Mark Daoust 14:02
Yeah, you know, this is this is something that’s so cool about the exiting process and the valuation process, as well as hopefully you get sort of this hit list of things to improve in your business and what you talked about, I’d love to go more into detail, but one of the things he did to fix a business because, you know, we’re talking 2018 we’re recording this here early 2021, January 2021. So we’re talking about a year and two years, right? In fact, here’s a little bit more than two years, two and a half years or so, to bring this business from where it was to almost actually more than taxing the value of the business. Which is, wow, there’s a lot of that that’s a ton. But this exiting process, you know, having a good business to sell is usually having a good business to run, right? I mean, these two things align really, really well in the marketplace is brutally honest to you about what’s wrong with your business and what needs to happen to improve it and just the valuation process will We go through evaluation, that’s often what we look at, right? Where are you going to get knocked down in the marketplace, you know, nothing personal to the people we talked to. But we want to help improve that value. So I love that juxtaposition of how you increase the value of the business using the feedback that you got. Let’s talk a little bit about that, about that process of connecting the value of the business here in two years. You already talked about moving from Chinese based China based suppliers to US based suppliers, which I think most people listening to this would would be scared to do. How did you justify that move? And then it’d be interested also, in some of the other big items that you looked at that that really made a difference?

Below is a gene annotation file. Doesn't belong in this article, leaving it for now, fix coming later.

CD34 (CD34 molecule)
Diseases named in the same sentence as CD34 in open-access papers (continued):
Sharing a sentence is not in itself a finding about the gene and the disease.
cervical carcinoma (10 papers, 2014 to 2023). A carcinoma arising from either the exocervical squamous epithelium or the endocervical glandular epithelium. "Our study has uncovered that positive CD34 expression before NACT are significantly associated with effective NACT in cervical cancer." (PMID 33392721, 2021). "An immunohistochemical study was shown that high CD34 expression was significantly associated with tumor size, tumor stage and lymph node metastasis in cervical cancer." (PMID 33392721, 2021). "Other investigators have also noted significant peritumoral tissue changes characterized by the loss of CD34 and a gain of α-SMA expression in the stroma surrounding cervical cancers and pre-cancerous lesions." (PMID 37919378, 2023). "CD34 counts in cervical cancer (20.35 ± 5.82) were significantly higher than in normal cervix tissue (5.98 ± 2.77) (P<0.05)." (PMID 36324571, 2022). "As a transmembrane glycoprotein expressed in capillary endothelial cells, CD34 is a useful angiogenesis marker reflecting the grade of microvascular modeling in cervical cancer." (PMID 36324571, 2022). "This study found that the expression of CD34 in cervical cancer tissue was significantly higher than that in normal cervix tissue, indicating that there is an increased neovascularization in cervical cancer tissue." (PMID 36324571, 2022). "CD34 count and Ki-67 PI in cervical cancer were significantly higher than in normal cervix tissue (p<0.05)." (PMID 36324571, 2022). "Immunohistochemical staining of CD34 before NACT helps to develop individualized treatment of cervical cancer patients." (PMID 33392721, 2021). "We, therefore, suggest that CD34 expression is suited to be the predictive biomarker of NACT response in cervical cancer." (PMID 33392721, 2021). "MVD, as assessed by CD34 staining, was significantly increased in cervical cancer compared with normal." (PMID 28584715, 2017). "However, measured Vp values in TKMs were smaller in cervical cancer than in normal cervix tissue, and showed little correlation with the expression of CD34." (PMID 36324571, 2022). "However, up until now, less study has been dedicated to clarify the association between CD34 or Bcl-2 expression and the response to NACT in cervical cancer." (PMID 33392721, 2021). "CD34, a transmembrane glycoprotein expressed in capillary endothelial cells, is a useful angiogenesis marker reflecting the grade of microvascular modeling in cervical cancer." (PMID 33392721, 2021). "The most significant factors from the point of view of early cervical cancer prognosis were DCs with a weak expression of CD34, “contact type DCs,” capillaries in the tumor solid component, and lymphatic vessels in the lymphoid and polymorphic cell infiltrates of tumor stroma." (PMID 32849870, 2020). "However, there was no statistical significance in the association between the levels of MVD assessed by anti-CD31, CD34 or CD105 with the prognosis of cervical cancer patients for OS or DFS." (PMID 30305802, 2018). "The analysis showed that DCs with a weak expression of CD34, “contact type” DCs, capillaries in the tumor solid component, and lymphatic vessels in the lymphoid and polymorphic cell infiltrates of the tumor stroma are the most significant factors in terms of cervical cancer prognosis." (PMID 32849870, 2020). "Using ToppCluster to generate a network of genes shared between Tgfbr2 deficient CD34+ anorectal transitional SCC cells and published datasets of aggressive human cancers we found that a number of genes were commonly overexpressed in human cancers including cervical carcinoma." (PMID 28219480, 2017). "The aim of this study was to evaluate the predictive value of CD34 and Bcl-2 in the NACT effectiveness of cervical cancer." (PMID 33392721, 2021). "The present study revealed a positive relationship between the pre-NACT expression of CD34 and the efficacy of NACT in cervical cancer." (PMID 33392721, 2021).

Mihkel Moosel 15:46